In hindsight, no one can truly criticize the decisions Fisher made; it was a messy and difficult time for Kodak, and the painful transition needed to be made. From the perspective of learning, however, one wonders where George Fisher could turn for new knowledge and learning. Clearly, executive education was not the answer – no one had a good theory to cover this scale of transition to a new technology with unknown potential. Since he had been placed on a pedestal at Kodak due to his successes at Motorola, surely Fisher was not inclined to ask his executive team for advice or engage in joint learning with them. It seems the only outlet available for him was a consultant or an outside coach who could bring perspective and new knowledge in. You can see how solitary such a path would be, especially when the corporation reaches a crisis point. Yet, in most cases outside the executive seminar, consultant and coaches are who most leaders rely on for learning.

Executive Coaching for Leaders

There has been a tremendous interest and growth in the executive coaching phenomenon. The buzz is more than just buzz, however: coaching is an effective way to learn. Also, executive coaching gets around many of the obstacles outlined above:

    learning anxiety: because the leader only has to expose her not-knowing one-on-one;

    lack of time: the executive can have his coaching sessions according to his own calendar

    embeddedness: the coach will only work on those issues which are workplace-specific and relevant.

The recent case of GE’s push into e-business and use of upward mentoring supports the feasibility of coaching for executive learning. When GE began their push into e-business, CEO Welch realized that none of the senior executives knew anything about the Web. He supported the development of a corporate-wide “upward mentoring” program enacted to assist 1000 GE senior executives. These leaders spent 3-4 hours a week with ebusiness mentors, typically 20-somethings who grew up with the Internet, who taught them to use the Internet and analyze competitors’ websites. GE cites expanded market share and increased customer loyalty as signs of the success of this executive coaching program.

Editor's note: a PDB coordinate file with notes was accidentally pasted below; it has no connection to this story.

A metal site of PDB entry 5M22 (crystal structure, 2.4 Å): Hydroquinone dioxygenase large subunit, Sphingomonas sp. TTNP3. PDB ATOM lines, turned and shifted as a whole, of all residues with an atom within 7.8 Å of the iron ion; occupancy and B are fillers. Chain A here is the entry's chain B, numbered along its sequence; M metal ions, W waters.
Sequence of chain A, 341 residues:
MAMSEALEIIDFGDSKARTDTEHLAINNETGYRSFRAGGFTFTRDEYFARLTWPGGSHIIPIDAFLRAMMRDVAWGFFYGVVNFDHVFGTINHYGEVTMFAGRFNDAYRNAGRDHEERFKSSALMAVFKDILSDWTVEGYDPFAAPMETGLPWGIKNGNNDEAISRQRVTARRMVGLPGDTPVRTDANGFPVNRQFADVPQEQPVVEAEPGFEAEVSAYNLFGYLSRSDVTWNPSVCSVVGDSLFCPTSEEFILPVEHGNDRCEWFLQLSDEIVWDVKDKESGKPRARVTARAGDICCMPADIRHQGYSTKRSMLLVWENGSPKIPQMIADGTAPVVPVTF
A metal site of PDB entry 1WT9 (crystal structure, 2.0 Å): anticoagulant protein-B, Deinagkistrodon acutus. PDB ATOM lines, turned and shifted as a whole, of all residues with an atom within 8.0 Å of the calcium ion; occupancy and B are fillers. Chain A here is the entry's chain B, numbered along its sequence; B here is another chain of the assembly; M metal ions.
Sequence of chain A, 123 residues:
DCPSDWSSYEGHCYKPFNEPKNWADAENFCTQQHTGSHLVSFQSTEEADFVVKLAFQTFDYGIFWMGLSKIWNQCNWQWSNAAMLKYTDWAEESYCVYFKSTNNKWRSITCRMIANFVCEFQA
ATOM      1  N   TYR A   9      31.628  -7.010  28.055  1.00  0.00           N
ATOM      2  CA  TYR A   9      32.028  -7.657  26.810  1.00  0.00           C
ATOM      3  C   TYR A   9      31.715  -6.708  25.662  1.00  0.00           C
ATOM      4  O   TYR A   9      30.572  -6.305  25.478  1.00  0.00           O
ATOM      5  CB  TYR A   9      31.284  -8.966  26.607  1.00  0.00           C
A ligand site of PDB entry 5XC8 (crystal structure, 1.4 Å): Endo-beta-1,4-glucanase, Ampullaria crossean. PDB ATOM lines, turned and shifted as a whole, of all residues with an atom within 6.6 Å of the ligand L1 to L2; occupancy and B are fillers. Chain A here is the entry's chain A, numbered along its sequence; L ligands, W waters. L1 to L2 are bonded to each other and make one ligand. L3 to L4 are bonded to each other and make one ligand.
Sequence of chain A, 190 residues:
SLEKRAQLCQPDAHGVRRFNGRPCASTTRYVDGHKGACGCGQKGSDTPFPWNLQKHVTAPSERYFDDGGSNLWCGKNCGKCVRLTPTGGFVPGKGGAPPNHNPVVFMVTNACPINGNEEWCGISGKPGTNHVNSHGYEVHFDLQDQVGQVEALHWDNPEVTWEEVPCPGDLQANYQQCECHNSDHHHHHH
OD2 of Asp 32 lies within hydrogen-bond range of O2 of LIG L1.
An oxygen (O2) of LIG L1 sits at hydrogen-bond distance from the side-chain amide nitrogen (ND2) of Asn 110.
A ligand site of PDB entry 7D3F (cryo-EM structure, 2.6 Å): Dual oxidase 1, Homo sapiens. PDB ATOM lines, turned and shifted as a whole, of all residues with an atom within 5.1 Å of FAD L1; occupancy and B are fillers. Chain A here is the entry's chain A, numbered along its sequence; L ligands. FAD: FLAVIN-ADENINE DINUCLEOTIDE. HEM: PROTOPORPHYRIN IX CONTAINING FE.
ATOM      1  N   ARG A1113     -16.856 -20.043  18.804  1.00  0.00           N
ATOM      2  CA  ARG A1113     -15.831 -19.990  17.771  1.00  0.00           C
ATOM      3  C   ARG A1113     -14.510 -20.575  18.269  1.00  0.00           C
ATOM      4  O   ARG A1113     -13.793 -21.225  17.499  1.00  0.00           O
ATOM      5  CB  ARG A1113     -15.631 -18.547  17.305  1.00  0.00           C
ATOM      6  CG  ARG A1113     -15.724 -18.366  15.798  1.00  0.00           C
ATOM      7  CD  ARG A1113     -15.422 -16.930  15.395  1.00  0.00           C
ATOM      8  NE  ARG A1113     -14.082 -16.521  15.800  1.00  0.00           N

Many of the best organizations are now combining executive coaching with executive education seminars as their leadership development strategy, but this is still not a complete solution. We are still playing into the myth that leaders are limited to individual learning, which they will only lose if they enter a group-learning situation. As the new ways of working: collaboration, Internet technology, supply chain integration, and boundary-spanning become the daily norm for business, we must move to support our leaders in learning collaboratively so that those skills can carry over into these new ways of working.

Leaders Learning Together

Collaborative learning methods for leaders can take place both external to the organization and internally. External groups can provide the needed objectivity and safety that leaders often require in order to let down their defenses and learn. Internal groups, on the other hand, offer the advantage of more embeddedness and a higher initial level of shared knowledge.